Examples of blaccent
Examples of blaccent
Where does blaccent come from?
There are a lot of ways a non-black person can put on a blaccent, or a black accent. These include using slang (yaaaas queen is a frequent offender, taken from black queer culture) and speaking with a speech quality reminiscent of Black English.
Early evidence for the term blaccent comes in 2003 on internet forums to refer to black speech in general. It was used again in 2009 to talk about the way President Obama was perceived to code-switch into Black (vs. Standard) English when speaking to black audiences.
By 2010, however, blaccent began to more specifically refer to when non-black people tried to speak Black English—whether for clout or coin.
Entertainers, especially female rappers and singers, have been notably accused of adopting a blaccent throughout the 2010s. Examples include Iggy Azalea in 2015, Bhad Bhabie in 2017, and Ariana Grande in late 2018. Actress and rapper Nora Lum was also charged with using a blaccent in the hit 2018 romantic comedy, Crazy Rich Asians.
These criticisms helped bring blaccent into more mainstream discussions of cultural appropriation.
Who uses blaccent?
Before the 2010s, people used blaccent to describe Black English, a full-fledged dialect of the English language.
black twitter has collectively decided ariana is a problematic artist with a blaccent because she says “yo” 😭😭 yall are dumb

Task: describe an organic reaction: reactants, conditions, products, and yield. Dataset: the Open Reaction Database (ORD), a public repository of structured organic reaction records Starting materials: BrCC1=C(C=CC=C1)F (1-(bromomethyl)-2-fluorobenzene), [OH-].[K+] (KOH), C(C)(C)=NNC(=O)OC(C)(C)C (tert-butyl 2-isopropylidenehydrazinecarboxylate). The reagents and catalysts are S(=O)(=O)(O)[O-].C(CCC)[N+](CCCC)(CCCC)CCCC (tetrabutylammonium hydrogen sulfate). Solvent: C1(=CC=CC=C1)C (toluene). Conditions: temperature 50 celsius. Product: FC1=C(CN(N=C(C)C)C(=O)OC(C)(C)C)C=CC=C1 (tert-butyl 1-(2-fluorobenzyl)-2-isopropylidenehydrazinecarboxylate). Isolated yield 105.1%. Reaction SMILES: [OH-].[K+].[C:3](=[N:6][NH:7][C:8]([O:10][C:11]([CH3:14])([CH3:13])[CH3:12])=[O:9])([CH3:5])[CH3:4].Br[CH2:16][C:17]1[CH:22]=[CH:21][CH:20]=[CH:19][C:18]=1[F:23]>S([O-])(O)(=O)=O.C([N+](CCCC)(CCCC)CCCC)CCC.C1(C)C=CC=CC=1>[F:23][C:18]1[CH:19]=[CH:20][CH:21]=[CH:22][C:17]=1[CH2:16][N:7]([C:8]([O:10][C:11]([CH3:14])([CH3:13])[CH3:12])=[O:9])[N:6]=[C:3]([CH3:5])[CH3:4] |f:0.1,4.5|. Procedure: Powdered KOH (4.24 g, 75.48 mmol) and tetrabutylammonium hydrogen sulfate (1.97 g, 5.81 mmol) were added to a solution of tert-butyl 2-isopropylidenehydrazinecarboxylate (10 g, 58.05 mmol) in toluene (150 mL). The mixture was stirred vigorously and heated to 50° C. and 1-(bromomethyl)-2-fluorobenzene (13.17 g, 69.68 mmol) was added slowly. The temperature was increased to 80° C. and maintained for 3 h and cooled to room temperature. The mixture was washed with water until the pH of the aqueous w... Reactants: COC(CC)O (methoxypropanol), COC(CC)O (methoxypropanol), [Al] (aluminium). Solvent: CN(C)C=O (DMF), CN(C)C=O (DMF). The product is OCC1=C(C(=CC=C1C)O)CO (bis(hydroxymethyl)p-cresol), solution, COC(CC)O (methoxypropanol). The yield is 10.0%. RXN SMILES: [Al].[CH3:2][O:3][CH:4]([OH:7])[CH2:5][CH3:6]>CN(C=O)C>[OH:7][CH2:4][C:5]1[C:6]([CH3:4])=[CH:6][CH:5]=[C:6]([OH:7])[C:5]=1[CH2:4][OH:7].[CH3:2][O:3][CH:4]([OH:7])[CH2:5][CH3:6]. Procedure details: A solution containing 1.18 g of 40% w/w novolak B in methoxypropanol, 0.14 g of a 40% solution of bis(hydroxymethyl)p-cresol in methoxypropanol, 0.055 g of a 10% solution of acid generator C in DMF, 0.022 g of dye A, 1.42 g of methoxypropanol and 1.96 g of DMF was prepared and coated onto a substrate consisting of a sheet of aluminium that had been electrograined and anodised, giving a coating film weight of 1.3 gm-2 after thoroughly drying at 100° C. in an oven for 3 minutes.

— ale (@imagine__ariana) January 29, 2019
Since the 2010s, blaccent has primarily been to criticize non-black people who try to speak Black English. It’s been used in this way by such popular publications like Complex, Refinery29, Drudge Report, and the prominent Washington Post. It’s commonly seen on Twitter as well.
PAPER: How Iggy Azalea Mastered Her 'Blaccent'… https://t.co/PaenQKXPY8
— DRUDGE REPORT (@DRUDGE_REPORT) January 4, 2016
If you’re not a black American, you don’t want to try speaking like you are, as it’s considered a form of cultural appropriation and disrespectful of black history and experience. That said, Black English, especially its slang, has greatly influenced popular culture and, in many instances, entered mainstream slang, from cool to lit.
I just want to know why some white ppl think apologizing for racism, saying "we're all human," then putting on a blaccent is connecting.
— Zeba Blay (@zblay) September 5, 2017